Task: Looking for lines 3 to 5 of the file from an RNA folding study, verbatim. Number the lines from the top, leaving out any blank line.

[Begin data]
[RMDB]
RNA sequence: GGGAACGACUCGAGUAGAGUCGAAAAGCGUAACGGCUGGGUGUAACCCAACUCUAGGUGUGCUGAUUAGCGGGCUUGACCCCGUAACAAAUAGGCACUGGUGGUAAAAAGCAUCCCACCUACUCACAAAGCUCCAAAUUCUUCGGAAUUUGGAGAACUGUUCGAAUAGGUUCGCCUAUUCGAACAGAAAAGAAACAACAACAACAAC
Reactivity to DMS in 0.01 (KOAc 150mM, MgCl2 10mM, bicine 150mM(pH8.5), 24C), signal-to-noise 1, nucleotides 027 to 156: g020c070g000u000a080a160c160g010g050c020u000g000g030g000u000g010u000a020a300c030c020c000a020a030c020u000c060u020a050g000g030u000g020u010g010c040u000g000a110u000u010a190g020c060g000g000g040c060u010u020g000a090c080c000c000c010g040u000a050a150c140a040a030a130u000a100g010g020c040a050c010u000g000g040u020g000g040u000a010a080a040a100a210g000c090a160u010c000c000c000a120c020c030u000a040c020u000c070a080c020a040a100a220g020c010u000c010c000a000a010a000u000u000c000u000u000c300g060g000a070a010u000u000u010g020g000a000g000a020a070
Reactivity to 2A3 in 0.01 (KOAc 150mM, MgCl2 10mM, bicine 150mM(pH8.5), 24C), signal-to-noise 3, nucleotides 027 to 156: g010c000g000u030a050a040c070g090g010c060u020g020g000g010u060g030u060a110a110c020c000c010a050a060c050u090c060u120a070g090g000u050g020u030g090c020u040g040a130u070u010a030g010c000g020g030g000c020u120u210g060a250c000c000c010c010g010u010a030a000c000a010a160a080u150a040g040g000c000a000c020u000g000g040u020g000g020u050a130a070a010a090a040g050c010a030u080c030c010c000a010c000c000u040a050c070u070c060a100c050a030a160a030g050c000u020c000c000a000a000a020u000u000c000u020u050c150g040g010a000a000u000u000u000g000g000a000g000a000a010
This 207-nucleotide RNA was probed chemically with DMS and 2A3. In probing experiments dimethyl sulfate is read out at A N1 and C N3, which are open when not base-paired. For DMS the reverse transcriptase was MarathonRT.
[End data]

Reactivity to DMS in 0.01 (KOAc 150mM, MgCl2 10mM, bicine 150mM(pH8.5), 24C), signal-to-noise 1, nucleotides 027 to 156: g020c070g000u000a080a160c160g010g050c020u000g000g030g000u000g010u000a020a300c030c020c000a020a030c020u000c060u020a050g000g030u000g020u010g010c040u000g000a110u000u010a190g020c060g000g000g040c060u010u020g000a090c080c000c000c010g040u000a050a150c140a040a030a130u000a100g010g020c040a050c010u000g000g040u020g000g040u000a010a080a040a100a210g000c090a160u010c000c000c000a120c020c030u000a040c020u000c070a080c020a040a100a220g020c010u000c010c000a000a010a000u000u000c000u000u000c300g060g000a070a010u000u000u010g020g000a000g000a020a070
Reactivity to 2A3 in 0.01 (KOAc 150mM, MgCl2 10mM, bicine 150mM(pH8.5), 24C), signal-to-noise 3, nucleotides 027 to 156: g010c000g000u030a050a040c070g090g010c060u020g020g000g010u060g030u060a110a110c020c000c010a050a060c050u090c060u120a070g090g000u050g020u030g090c020u040g040a130u070u010a030g010c000g020g030g000c020u120u210g060a250c000c000c010c010g010u010a030a000c000a010a160a080u150a040g040g000c000a000c020u000g000g040u020g000g020u050a130a070a010a090a040g050c010a030u080c030c010c000a010c000c000u040a050c070u070c060a100c050a030a160a030g050c000u020c000c000a000a000a020u000u000c000u020u050c150g040g010a000a000u000u000u000g000g000a000g000a000a010
This 207-nucleotide RNA was probed chemically with DMS and 2A3. In probing experiments dimethyl sulfate is read out at A N1 and C N3, which are open when not base-paired. For DMS the reverse transcriptase was MarathonRT.